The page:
Hawaii Stands Firm in Biotech Battle

Farmer Gene

If you drove here in the 1990s, you would see nothing but dead papaya trees,” Hawaii resident Dennis Gonsalves told a newspaper reporter last summer. Gonsalves is a scientist and he is credited with helping to save Hawaii’s Papaya industry. Nearly decimated in the early 1990s by the ringspot virus, the livelihood of Hawaii’s papaya farmers was literally saved by biotechnology and the “Rainbow” papaya, which is genetically-engineered to resist the virus.

Rainbow papaya makes up about 77 percent of the crop now. So it’s difficult to believe that Hawaii – owing one of its iconic industries to genetic modification – would be ground zero for one of the largest wars against agricultural biotechnology.

Most of the world’s largest ag biotech companies have farms on the island where they can grow crop varieties year round, making Hawaii’s GMO seed industry worth millions of dollars and one that employs hundreds.

But recent action in the state will enforce new regulations on biotechnology and pesticide use. Hawaii County on the Big Island adopted a law banning the cultivation of genetically modified crops. And Maui County is also considering a potential ballot measure that would impose a temporary ban.

Although the Hawaii County ban exempts existing growers using the technology – such as most papaya and corn farmers – it’s the farmers that have been subjected to the worst of the warfare. Current growers of GMO are attacked with anti-farmer hate mail and other intimidation tactics while their businesses suffer and sales decline due to bad press.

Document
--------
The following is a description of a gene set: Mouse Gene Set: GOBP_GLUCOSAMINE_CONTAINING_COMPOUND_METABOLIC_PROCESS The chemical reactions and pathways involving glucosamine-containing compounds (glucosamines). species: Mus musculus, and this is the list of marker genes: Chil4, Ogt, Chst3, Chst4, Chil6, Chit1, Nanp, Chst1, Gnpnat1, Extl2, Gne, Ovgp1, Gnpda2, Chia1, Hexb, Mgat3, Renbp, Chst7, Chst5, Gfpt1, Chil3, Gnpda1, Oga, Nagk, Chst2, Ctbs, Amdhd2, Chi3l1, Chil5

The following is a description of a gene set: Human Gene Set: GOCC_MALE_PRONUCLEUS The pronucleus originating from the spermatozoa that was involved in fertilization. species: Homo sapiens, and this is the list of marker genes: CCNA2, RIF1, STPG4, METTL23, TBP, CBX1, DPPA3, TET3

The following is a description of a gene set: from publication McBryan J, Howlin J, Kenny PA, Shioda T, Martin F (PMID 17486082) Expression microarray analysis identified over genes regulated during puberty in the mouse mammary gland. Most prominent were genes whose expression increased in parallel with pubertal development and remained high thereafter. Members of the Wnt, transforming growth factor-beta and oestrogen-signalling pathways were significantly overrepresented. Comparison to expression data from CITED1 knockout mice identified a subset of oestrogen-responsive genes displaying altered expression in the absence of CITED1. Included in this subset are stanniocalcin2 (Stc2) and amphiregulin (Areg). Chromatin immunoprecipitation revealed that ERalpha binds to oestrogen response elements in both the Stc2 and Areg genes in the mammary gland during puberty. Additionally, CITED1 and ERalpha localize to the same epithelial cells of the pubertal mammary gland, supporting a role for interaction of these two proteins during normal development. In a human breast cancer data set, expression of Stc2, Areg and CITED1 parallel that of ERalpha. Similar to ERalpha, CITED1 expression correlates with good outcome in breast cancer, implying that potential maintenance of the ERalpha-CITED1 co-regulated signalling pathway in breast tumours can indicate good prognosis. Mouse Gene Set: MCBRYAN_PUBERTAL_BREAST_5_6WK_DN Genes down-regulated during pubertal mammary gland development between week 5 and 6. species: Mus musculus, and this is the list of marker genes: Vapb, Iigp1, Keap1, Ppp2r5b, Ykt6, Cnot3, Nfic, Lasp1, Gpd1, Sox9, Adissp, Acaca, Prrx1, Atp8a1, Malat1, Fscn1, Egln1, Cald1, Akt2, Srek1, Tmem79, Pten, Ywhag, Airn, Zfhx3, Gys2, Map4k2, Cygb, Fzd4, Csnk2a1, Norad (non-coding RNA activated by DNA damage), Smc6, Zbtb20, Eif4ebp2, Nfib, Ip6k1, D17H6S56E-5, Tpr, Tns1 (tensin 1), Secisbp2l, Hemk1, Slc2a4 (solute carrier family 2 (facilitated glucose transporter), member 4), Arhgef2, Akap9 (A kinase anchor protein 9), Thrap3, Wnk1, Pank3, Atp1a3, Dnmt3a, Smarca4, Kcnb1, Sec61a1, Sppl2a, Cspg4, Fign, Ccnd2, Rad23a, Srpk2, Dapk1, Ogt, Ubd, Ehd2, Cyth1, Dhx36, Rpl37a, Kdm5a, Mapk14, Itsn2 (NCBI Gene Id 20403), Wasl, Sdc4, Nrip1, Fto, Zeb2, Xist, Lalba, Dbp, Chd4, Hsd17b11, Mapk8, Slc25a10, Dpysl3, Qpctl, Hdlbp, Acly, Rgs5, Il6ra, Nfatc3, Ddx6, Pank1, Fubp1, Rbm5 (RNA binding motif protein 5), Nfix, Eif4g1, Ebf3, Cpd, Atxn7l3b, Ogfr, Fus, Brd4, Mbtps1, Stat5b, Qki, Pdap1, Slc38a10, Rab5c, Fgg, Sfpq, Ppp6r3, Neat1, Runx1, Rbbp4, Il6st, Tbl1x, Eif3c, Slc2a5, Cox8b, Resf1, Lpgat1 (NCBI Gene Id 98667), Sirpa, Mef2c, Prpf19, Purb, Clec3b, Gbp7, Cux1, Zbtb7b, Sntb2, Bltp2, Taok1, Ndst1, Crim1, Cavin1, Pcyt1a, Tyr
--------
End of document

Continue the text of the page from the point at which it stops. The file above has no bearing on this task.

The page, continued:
Last fall, more than a hundred trees were cut down, valued at thousands of dollars. In 2011, about 10 acres of trees were cut down on three adjoining papaya farms. The year before, some 8,500 papaya trees were cut down. Some believed the incidents were the work of GMO protestors. The police never solved the cases.

The debate has grown so divisive, it made front page news of the New York Times. After a week-long fact-finding mission, science reporter Amy Harmon wrote “A Lonely Quest for Facts on Genetically Modified Crops” in which she suggests that anti- GMO arguments often ignore science. Soon after the article’s publication in January of this year, the internet erupted with personal attacks against Amy from the anti-biotech community.

Despite fears for their own safety and with their future uncertain, Hawaii’s farmers have no other recourse but to stand up for their right to farm.

“In this era where shippers and processors are taking extra steps to ensure consumers know their products are free of genetically modified organisms, Hawaiian papaya growers are going the opposite direction,” writes Vicki Boyd in a recent issue of the Packer, a trade magazine for the produce industry. “In a move some might consider bold or possibly even heresy, the Hawaii Papaya Industry Association, Hilo, has taken out a two-page advertisement in the Hawaiian Airlines magazine discussing the nutrient-rich superfood and how genetic engineering helped save the industry.

“From the papaya perspective, we don’t have anything to hide,” said Eric Weinert, general manager of Hawaii’s Calavo Growers. “We have everything to be proud of, and let’s just say it proudly.”

Joni Kamiya, who grew up in a multi-generation farming family on the island of Oahu writes the Hawaii Farmers Daughter blog, a must-read for those wanting a local perspective.

A whole new generation of Hawaiian farmers is speaking out to reporters and policymakers about the importance of having freedom to farm. There is little doubt that the farmers themselves are trapped in the crossfire of a much larger battle, but one on which their future depends.

 

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